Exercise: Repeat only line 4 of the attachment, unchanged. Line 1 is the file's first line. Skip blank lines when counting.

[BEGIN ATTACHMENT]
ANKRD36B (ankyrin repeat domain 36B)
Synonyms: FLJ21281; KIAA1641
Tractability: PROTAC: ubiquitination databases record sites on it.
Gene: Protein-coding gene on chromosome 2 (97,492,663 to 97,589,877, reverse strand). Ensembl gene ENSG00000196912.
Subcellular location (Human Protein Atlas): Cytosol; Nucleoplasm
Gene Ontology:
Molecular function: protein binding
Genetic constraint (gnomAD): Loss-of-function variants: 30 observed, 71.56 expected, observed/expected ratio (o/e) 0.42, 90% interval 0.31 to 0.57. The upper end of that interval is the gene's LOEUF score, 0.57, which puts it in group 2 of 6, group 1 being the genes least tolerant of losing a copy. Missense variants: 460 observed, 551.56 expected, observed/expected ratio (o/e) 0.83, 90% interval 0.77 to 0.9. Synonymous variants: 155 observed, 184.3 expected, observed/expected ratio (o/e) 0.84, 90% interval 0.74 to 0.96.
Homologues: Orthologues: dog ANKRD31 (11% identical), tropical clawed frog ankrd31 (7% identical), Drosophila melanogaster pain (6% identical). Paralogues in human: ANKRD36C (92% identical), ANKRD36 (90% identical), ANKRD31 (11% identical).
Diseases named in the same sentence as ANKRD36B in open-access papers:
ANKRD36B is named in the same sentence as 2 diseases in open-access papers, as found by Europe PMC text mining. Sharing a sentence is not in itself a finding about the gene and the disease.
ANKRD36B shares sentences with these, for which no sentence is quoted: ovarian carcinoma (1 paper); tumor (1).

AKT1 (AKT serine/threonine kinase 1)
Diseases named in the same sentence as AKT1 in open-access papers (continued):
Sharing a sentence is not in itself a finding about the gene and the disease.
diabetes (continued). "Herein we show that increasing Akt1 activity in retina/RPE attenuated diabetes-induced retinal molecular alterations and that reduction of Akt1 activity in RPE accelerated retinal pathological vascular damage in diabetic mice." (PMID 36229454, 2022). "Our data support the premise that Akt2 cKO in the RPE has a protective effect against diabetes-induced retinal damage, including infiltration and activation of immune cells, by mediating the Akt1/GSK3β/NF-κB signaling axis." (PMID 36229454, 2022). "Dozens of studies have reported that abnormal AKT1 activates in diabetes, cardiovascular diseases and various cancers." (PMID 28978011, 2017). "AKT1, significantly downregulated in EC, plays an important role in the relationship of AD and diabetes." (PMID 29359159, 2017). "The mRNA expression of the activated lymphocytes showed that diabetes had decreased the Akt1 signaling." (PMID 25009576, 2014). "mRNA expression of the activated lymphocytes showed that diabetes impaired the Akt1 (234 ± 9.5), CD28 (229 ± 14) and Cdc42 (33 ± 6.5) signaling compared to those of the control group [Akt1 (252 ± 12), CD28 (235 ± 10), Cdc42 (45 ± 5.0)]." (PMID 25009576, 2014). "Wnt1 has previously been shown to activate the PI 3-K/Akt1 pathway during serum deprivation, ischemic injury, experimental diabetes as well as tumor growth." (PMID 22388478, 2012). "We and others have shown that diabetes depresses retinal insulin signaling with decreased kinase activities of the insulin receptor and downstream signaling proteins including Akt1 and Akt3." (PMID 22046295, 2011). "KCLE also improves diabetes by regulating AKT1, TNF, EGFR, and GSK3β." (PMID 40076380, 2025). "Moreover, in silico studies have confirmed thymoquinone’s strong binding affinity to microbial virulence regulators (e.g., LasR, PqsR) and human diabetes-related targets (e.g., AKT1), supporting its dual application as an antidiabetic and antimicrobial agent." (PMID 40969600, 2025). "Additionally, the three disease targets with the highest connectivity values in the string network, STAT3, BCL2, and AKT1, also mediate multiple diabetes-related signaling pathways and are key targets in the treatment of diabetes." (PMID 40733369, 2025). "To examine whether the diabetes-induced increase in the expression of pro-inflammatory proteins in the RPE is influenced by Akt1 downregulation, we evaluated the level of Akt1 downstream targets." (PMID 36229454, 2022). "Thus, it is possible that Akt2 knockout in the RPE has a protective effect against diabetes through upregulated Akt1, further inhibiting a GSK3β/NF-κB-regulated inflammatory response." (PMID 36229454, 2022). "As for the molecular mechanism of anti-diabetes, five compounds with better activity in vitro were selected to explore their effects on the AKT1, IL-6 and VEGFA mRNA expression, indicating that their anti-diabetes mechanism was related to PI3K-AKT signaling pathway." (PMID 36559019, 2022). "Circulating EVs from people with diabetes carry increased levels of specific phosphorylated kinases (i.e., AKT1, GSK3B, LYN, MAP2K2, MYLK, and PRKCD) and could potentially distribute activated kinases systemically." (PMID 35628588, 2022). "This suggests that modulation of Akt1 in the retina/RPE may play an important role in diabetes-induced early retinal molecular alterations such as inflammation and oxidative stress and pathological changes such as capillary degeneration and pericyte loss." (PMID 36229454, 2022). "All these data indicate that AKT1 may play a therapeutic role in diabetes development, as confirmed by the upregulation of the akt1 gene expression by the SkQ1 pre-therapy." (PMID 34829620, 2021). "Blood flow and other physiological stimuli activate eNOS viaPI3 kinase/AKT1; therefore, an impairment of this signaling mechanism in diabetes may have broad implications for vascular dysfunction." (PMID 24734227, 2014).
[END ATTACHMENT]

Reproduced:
Gene: Protein-coding gene on chromosome 2 (97,492,663 to 97,589,877, reverse strand). Ensembl gene ENSG00000196912.